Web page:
Integrated Disability and Absence Management: Sometimes It’s Personal 

For employee benefits carriers, creating a great experience for customers is key to their success. But without modern integrated disability and absence management solutions, the process of taking paid leave can quickly become stressful for employees. In this blog, FINEOS Chief Marketing Officer, Chuck Johnston, shares a personal experience with absence management gone wrong. 

In my professional life, I talk a lot about the need to be purpose-built for the Employee Benefits market in order to serve insurers, employers and employees well. I have well-reasoned arguments with diagrams and charts but sometimes a story really brings these points home. 

I’ve been working as an executive sponsor and supporter with the FINEOS Integrated Disability and Absence Management (IDAM) program since its inception. I’ve learned a lot about the subject and have the pleasure of working with some of the most knowledgeable experts in the industry.  

So, when my son called me with some parental leave questions, I thought I could certainly give him some advice. Matt and Jillian live in a state with paid family leave and both work for companies with very accommodating leave policies. Their daughter Claire (my first grandchild!) was born in February and Matt called me in January to discuss FMLA, PFL, etc.  

I am the “insurance guy” in the family so like many of you, I get these calls fairly often. That call turned into a series of calls and emails over the following months as he took me through his absence odyssey.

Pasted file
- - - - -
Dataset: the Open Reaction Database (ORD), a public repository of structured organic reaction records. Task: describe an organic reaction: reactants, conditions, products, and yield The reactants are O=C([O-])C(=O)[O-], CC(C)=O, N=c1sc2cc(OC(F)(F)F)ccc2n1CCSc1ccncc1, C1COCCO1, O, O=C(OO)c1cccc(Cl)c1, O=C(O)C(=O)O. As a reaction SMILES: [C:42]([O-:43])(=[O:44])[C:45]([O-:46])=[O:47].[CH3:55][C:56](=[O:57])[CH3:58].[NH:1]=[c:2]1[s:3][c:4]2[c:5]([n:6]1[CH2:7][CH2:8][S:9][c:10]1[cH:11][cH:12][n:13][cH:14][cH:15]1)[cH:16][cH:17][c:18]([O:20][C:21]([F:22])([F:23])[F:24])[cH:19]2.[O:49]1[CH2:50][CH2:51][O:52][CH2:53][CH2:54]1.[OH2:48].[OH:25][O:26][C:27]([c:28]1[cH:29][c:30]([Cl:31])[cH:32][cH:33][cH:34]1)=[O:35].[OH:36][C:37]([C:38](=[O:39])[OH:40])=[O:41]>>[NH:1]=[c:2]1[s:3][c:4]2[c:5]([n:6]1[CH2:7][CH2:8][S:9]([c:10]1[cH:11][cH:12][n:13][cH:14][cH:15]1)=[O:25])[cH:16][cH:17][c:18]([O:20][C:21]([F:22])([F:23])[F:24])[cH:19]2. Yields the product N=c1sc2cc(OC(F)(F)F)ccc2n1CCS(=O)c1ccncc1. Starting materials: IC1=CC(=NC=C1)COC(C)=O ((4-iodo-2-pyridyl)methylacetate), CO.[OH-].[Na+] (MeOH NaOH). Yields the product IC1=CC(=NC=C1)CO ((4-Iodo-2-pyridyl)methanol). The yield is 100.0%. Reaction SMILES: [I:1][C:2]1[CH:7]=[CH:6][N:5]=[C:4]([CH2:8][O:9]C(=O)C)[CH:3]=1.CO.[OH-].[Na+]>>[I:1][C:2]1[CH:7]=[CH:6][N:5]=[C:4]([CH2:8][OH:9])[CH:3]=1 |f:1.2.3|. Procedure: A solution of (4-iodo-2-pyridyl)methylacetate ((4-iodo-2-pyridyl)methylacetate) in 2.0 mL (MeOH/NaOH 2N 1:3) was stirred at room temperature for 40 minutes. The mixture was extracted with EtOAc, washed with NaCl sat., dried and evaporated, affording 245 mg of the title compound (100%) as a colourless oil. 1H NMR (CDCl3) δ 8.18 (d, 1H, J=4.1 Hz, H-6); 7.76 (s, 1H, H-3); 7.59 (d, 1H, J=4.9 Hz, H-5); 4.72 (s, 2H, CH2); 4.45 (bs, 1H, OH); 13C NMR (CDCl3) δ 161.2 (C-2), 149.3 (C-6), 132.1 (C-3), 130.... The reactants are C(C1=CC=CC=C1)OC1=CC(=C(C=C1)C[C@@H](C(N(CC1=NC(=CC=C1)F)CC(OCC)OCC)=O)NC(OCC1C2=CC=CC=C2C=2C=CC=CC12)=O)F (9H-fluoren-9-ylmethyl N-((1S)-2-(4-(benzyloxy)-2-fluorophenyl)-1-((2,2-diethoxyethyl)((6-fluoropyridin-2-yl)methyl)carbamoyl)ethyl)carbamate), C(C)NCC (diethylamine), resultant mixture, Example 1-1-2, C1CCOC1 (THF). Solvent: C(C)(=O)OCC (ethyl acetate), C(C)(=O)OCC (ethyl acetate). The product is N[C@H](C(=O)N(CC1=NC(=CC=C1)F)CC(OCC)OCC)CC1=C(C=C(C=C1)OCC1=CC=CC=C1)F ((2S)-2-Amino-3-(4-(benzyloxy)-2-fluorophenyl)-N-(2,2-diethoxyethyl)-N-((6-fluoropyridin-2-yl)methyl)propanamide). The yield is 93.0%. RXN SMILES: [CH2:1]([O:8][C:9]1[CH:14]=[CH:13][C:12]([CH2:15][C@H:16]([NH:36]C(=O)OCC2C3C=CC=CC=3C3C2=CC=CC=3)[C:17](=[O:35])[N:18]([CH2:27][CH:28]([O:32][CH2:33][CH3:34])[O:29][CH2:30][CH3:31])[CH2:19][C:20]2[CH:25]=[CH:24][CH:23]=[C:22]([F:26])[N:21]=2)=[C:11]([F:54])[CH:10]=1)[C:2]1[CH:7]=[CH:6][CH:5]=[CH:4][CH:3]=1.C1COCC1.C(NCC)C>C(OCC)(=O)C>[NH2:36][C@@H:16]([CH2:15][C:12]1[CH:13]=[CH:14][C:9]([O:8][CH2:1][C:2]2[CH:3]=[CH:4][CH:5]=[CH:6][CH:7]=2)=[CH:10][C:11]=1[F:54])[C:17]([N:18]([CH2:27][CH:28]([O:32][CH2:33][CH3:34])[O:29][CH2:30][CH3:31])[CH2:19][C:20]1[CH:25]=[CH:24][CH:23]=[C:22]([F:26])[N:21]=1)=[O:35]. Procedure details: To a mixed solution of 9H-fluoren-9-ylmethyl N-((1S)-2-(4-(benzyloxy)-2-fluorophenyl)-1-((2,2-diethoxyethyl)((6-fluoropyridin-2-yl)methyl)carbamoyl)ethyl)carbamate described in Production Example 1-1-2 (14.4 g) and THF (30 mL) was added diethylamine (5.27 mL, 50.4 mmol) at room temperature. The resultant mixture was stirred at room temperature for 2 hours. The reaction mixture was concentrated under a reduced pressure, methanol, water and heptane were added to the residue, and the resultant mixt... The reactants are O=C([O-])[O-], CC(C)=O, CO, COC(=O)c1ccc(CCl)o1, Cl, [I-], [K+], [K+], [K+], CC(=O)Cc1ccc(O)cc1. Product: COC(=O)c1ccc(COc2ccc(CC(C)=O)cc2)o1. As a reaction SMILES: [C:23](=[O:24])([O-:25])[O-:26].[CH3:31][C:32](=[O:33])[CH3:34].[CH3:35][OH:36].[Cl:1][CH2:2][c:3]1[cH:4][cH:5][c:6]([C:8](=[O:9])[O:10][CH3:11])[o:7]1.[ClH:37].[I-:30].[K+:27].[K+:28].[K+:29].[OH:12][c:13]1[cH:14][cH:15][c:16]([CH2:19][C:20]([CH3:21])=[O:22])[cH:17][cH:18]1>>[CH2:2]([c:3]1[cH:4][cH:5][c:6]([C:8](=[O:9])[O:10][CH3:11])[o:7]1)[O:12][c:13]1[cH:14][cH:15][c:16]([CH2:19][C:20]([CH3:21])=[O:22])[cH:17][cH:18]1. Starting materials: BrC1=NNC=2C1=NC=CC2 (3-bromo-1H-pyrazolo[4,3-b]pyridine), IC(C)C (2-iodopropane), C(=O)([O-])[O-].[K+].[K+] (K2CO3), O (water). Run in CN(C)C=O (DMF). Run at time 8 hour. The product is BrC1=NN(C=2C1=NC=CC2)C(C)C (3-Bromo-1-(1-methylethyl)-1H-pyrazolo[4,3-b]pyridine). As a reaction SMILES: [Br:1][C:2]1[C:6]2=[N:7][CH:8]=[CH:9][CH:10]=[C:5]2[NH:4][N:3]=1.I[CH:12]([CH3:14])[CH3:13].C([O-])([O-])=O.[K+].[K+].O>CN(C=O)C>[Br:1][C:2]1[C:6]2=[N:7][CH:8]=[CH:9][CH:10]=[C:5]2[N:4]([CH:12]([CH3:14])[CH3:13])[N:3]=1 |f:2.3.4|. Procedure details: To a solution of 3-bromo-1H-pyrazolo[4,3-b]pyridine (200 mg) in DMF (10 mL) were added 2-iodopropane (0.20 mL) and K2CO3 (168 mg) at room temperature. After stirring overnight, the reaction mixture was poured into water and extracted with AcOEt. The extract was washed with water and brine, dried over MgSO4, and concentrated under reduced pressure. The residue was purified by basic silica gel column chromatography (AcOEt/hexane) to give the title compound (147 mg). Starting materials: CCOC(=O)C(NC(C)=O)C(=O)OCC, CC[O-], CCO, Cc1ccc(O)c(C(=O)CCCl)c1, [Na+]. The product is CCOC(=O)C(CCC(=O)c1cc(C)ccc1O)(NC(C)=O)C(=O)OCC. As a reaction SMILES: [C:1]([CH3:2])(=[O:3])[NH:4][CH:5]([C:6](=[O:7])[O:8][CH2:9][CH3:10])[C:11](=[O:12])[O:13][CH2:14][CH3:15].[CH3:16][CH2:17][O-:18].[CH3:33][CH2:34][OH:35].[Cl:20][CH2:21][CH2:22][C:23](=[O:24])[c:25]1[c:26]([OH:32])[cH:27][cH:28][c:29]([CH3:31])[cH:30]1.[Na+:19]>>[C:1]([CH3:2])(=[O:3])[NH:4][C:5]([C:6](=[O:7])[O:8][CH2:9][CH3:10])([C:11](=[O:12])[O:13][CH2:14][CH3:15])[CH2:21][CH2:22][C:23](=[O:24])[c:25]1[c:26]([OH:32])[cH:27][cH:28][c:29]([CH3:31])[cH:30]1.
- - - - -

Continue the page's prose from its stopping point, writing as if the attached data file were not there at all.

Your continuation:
First, it became obvious the HR department didn’t know how or when to best activate FMLA for his situation. He found himself hoping baby Claire would arrive when “scheduled” to avoid more issues. Fortunately, she delivered. (Bad pun, I know, but there isn’t a lot of IDAM humor in the world). When that was sorted, he noticed that his paid family leave benefit payments were inaccurate, which added to the usual stress of new fatherhood. 

I gave him the best advice I could, and then spoke to my work colleagues. They are literally the industry experts on ERISA/Absence law and the implementation of the paid family leave law under which my son’s benefits were paid.  

My colleagues provided great advice around how to craft a response to the state to clear up the calculations and I relayed that advice back to Matt. At the end of the process, retro payments were made, and all appropriate rules were followed. Matt, Jillian, and Claire live happily ever after. 

The Holmes and Rahe stress scale measures various life stresses and the general impact they have on personal health. If you add up the various stresses associated with having a new child, plus the financial and work-related issues that go with that for working parents, it’s actually higher than the stress caused by the death of a spouse. It also creates a lot of distraction, which makes it difficult to maintain a back-and-forth with a government agency following the birth of a child.  

Watching my own family go through this experience of utilizing paid family leave benefits reminded me why it is important for absence management systems to be purpose-built. Vendors have to look at the entire user experience when building software for insurance companies serving the Employee Benefits market.  

The employee benefits market is a complex and messy business with everchanging regulations, a myriad of calculations and highly distracted consumers that almost never understand the rules. And most of them don’t have a dad who’s an insurance nerd. 

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